· The whole book of Revelation is one letter.
· That letter was to be taken by a courier and read out aloud in churches along a road that ran from Ephesus to Laodicea. The author was very familiar with each of the churches.
· Those Christians were experiencing intense persecution.
· The letter was designed to encourage these first-century Christians to “overcome”. It told them that the end was imminent (“soon”) and they had to remain faithful, to the point of being prepared to losing their lives.
· John had gone to Patmos in order to compose (“receive”) the message. He put his words into the mouth of Jesus, and others.
· Very cleverly, John employed the lurid imagery of apocalyptic writing in order to support the Christians while at the same time using the symbolism to hide the messages from their persecutors. This technique had been used by the 2nd century BCE writer of the Book of Daniel when Antiochus Epiphanes was persecuting Jews. John relied heavily on the Book of Daniel.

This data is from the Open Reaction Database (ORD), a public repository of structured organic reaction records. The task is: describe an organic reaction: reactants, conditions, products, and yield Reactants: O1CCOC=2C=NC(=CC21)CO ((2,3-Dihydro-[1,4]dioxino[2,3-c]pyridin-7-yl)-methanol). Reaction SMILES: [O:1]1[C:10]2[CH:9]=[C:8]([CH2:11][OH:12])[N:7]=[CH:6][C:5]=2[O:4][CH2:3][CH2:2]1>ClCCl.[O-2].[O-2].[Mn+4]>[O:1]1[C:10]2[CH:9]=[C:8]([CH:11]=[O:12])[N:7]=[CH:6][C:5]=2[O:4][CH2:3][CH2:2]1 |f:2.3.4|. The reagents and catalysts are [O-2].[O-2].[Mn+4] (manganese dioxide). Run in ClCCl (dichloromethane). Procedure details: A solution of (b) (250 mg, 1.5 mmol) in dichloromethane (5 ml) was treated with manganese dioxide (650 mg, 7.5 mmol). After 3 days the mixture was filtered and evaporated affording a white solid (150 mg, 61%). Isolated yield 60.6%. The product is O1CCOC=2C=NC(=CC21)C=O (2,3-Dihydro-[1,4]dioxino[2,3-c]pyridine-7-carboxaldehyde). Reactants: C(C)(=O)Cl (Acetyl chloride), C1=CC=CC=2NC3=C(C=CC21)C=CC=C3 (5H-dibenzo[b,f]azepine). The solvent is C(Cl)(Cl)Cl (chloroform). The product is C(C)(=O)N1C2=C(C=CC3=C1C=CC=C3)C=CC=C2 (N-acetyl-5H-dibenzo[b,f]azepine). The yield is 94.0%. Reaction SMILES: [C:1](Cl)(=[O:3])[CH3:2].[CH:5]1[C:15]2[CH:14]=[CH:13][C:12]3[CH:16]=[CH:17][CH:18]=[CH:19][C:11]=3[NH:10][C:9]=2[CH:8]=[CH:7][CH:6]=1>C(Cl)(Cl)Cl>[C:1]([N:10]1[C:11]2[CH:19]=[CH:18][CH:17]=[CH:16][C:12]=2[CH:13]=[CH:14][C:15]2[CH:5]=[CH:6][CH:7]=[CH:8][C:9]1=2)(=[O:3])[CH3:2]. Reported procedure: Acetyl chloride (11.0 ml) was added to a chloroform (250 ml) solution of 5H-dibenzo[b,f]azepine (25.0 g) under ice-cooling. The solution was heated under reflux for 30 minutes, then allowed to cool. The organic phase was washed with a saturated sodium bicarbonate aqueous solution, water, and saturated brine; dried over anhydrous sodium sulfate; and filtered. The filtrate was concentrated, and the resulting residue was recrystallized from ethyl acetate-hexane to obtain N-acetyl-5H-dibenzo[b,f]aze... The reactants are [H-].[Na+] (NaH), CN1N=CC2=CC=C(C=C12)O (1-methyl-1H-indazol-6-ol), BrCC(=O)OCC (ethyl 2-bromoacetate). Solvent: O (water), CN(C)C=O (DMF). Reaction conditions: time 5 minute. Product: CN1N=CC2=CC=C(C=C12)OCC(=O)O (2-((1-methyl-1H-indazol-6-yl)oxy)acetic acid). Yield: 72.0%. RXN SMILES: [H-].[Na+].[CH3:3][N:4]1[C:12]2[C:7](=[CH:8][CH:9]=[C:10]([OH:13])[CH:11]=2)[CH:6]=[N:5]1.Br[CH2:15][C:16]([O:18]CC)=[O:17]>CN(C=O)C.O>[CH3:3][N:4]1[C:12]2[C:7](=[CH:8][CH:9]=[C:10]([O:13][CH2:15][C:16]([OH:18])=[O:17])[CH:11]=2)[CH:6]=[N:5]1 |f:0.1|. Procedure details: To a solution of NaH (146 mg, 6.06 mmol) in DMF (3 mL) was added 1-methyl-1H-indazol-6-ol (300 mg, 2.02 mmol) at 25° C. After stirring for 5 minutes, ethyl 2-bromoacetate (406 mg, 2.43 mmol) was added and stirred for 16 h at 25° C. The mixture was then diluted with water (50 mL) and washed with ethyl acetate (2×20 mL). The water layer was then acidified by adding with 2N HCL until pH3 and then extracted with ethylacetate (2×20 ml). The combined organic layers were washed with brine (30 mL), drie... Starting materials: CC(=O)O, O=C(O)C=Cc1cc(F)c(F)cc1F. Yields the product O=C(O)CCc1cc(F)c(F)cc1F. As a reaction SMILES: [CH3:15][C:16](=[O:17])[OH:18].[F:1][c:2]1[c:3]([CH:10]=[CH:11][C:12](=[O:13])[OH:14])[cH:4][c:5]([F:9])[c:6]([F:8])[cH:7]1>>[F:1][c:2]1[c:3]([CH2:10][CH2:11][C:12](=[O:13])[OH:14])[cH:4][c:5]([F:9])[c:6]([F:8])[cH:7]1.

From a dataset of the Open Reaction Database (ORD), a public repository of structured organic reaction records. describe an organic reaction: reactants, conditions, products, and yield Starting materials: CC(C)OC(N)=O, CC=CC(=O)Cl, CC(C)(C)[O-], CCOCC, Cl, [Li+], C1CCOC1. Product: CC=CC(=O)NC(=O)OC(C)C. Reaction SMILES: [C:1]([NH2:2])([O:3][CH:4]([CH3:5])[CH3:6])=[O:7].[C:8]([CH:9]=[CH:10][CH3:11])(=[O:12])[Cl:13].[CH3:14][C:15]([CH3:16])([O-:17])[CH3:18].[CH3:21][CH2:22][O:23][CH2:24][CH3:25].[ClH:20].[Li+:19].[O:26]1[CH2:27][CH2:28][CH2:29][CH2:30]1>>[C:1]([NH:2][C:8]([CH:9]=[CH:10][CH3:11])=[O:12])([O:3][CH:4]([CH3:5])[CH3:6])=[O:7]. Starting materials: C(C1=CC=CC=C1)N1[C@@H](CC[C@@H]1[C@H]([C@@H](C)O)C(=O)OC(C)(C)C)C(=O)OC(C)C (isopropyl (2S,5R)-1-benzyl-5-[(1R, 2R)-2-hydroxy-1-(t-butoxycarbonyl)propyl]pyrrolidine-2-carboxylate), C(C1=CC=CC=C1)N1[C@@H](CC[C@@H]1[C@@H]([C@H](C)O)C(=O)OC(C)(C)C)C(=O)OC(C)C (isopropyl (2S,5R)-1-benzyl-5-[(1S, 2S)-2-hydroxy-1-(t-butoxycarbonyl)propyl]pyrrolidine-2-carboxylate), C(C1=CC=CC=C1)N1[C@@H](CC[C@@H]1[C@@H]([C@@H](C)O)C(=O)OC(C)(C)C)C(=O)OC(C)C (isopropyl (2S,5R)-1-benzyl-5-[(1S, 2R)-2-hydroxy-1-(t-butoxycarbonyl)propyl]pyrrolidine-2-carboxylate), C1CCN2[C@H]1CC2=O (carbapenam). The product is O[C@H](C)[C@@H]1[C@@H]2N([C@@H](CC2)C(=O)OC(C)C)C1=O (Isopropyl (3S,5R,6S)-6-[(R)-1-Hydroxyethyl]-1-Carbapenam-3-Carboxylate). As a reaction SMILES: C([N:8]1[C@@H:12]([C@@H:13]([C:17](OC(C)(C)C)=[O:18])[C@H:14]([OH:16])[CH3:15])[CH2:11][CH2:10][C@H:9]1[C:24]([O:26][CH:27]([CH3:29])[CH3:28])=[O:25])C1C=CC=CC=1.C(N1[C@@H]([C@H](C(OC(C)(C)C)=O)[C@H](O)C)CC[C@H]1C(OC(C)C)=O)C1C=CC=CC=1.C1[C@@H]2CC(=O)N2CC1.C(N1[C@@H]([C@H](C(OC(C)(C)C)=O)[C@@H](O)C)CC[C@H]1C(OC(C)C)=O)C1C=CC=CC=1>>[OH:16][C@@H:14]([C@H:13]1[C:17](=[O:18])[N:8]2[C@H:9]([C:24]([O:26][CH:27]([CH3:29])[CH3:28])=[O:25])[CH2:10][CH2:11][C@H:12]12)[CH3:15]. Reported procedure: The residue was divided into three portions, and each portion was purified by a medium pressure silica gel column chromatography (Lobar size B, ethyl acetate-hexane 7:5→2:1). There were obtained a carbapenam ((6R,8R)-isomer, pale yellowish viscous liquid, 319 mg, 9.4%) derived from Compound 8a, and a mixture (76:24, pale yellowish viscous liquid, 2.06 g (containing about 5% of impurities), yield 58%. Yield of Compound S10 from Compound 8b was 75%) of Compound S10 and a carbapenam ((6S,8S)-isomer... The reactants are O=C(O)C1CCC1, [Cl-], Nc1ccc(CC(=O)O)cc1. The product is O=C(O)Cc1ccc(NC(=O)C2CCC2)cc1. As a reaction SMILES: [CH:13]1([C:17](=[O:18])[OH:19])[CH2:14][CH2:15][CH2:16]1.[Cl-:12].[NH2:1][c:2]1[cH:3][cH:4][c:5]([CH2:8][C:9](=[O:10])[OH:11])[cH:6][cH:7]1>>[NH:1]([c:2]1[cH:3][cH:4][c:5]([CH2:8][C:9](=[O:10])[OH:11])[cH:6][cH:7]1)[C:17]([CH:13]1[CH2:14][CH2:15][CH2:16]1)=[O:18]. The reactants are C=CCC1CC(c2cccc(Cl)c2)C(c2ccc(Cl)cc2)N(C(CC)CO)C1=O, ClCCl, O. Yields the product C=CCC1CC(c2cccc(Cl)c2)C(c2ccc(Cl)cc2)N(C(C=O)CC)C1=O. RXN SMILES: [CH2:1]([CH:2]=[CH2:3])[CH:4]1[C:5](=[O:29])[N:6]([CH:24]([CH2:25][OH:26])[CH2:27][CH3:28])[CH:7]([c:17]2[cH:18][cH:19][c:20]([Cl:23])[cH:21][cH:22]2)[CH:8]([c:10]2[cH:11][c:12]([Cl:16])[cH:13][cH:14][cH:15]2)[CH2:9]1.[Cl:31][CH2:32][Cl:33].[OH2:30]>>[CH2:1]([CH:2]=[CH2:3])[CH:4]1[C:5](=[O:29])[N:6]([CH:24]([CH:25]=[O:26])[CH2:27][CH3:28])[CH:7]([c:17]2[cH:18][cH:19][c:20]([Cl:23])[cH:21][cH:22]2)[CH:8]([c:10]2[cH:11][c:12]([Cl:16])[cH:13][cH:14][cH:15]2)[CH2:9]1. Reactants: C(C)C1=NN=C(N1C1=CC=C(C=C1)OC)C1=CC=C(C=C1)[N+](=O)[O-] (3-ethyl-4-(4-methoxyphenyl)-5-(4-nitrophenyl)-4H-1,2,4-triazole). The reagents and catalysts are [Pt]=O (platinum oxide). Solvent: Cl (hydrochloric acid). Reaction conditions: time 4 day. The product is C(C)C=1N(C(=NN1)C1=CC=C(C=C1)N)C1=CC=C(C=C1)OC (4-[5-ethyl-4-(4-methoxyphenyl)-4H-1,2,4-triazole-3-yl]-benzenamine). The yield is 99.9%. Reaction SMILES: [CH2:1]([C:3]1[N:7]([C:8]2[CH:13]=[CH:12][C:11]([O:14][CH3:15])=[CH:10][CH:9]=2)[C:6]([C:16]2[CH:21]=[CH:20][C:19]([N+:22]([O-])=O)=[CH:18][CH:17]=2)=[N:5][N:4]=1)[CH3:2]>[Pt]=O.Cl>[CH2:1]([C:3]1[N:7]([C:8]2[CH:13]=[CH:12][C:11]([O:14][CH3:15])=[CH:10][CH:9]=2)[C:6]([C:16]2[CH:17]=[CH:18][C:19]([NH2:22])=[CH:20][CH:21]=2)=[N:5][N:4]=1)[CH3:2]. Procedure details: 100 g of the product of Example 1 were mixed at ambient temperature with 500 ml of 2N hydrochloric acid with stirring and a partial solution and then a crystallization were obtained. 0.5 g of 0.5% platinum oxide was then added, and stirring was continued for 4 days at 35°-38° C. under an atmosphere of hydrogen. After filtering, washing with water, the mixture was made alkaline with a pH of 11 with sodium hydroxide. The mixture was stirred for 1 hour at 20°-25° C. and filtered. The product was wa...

· None of John’s expectations came to pass. He got it all wrong
John did not write the Apocalypse in order to provide a detailed time-table of events that would unfold thousands of years in the future. Instead, John wrote to affect and move his hearers at the end of the first century, to motivate them to reject idolatrous compromise with the surrounding cultural and political institutions and to overcome through repentance, worship, witness, perseverance, and obedience.